In 1993 President Bill Clinton named Alexander chair of the National Endowment for the Arts. The embattled federal agency had been mired in controversy since the late 1980s over government funding of the arts. Much of the controversy centered on art deemed by some observers to be obscene or sacrilegious—particularly photographs by the late Robert Mapplethorpe, whose work included homoerotic scenes and sexually provocative poses, as well as works by Andres Serrano, best known for "Piss Christ," a photo of a plastic crucifix immersed in a glass of urine. While many had been grumbling for years over whether the U.S. government should be involved at all in financing the arts, such exhibits ignited a once low-key debate, turning it into a bitter war that threatened the NEA's very existence.
Alexander accepted the challenge, and after being confirmed by the U.S. Senate, she was sworn into office by Associate Supreme Court Justice Sandra Day O'Connor on October 8, 1993. According to a writer in Time, Alexander, who is described as liberal in her beliefs on artistic freedom, told the subcommittee overseeing the NEA in 1990: "I find it astonishing that after twenty-five years we are not celebrating the enormous success of the NEA. Rather, we're put in a position of defending it. The family of art produces ugly babies as well as beautiful ones, but we have to embrace all of that family." A few years later, she told the Detroit Free Press she was "sick of the polemics" that threaten the existence of the NEA. "I see the arts as the solution to our problems and not, in any way, part of the problem. The arts are life-enhancing, and they bring joy. The arts are a community issue. They bring us together, they do not rend us asunder."
During her four-year tenure, Alexander strengthened that organization's partnerships with other federal agencies and convened the first national arts conference, "Art 21: Art Reaches into the 21st Century." She traveled to more than two hundred communities throughout the United States and Puerto Rico and gave speeches emphasizing how arts can improve schools, boost local economies, and build stronger communities. Alexander created the Arts Endowment's World Wide Web Site and initiated measures to improve communications and opportunities for artists and small arts organizations through the Internet.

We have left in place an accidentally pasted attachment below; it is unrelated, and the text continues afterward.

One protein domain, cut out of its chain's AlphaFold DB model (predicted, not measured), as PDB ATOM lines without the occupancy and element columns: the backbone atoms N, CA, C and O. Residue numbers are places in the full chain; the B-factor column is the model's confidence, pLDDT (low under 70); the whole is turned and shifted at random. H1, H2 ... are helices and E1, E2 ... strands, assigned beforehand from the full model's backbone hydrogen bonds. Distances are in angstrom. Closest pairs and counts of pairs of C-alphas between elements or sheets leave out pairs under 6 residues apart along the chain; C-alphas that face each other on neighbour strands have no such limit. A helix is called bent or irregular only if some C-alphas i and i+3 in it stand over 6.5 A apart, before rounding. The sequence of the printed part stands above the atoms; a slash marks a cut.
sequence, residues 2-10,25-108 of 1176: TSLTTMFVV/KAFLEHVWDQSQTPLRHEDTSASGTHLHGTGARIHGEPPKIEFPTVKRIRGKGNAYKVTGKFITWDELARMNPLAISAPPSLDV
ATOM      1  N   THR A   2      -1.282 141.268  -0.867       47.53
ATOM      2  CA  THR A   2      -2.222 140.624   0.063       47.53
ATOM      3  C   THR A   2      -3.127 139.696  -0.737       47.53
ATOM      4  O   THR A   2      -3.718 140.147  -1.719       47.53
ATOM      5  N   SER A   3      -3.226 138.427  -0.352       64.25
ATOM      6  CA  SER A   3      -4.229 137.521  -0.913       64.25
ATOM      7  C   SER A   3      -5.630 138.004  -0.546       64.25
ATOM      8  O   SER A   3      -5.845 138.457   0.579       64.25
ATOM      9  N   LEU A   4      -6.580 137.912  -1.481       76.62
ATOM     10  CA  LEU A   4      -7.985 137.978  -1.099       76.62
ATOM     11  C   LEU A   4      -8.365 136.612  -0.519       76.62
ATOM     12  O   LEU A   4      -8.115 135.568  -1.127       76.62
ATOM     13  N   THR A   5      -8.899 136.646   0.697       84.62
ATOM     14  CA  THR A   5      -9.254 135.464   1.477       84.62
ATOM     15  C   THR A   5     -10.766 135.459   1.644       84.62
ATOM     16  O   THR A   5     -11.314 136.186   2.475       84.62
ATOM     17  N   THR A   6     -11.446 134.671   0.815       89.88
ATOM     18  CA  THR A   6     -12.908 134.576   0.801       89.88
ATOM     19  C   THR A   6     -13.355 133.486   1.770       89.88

During her term, the agency's funding was cut by some forty percent. Despite these cuts, Alexander saved the organization from being disbanded entirely. The NEA, which had also received criticism for its tendency to give the majority of its funding to artists in two states, California and New York, while ignoring the rest of the nation, agreed to distribute the money more fairly. In 1997, frustrated over congressional funding, a lack of attention from the Clinton administration, and her desire to return to acting, Alexander resigned her NEA post, but recounts her career as an arts administrator in the book Command Performance. Robert Brustein in the New Republic described the memoir as "at its best, an honest effort to explore the unholy marriage between politics and art, a relationship that, in this author's case, ended in a rather unhappy divorce." Tom O'Brien, writing in America, found Command Performance "a graciously written, even funny book." Hap Erstein in the Washington Times commented on Alexander's account of her tenure as arts administrator: "Other performances of hers have been more successful, and certainly more widely acclaimed, but this behind-the-scenes look at her days at the helm of the NEA shows it to be unparalleled for gratification and frustration."
BIOGRAPHICAL AND CRITICAL SOURCES:
Newsmakers 1994, Gale (Detroit, MI), 1994.
America, July 29, 2000, Tom O'Brien, "Hollywood Meets D.C.," p. 24.
American Theatre, November, 1997, Ron Jenkins, "NEA Wins Vote, Loses Alexander," p. 70; September, 1998, Marilyn Stasio, "Jane Alexander: She Stoops to Conquer," p. 59.
Arts Education Policy Review, September, 2000, Margaret Dee Merrion, review of Command Performance: An Actress in the Theater of Politics, p. 38.
Atlanta Journal and Constitution, October 15, 1993. Back Stage, May 28, 1999, p. 7.
Booklist, June 1, 2000, Mary Carroll, review of Command Performance, p. 1829.
Boston Globe, August 17, 1990.
Chicago Tribune, November 14, 1993.
Dance, December, 1997, "Trouble at NEA: Exit Alexander," p. 38.
Detroit Free Press, January 11, 1994.
Library Journal, June 1, 2000, Barbara Hutcheson, review of Command Performance, p. 164.
New Republic, August 21, 2000, Robert Brustein, review of Command Performance, p. 34.
New York Times, March 30, 1993; July 31, 1993; October 16, 1993.
Publishers Weekly, May 15, 2000, review of Command Performance, p. 97.
Time, August 16, 1993.
Washington Times, November 12, 1993; October 9, 1997, Julia Duin, "Alexander's Departure Called 'Huge Loss' to Arts Agency," p. 3; May 28, 2000, Hap Erstein, "Report from the Actress Who Did Time at NEA," p. 8.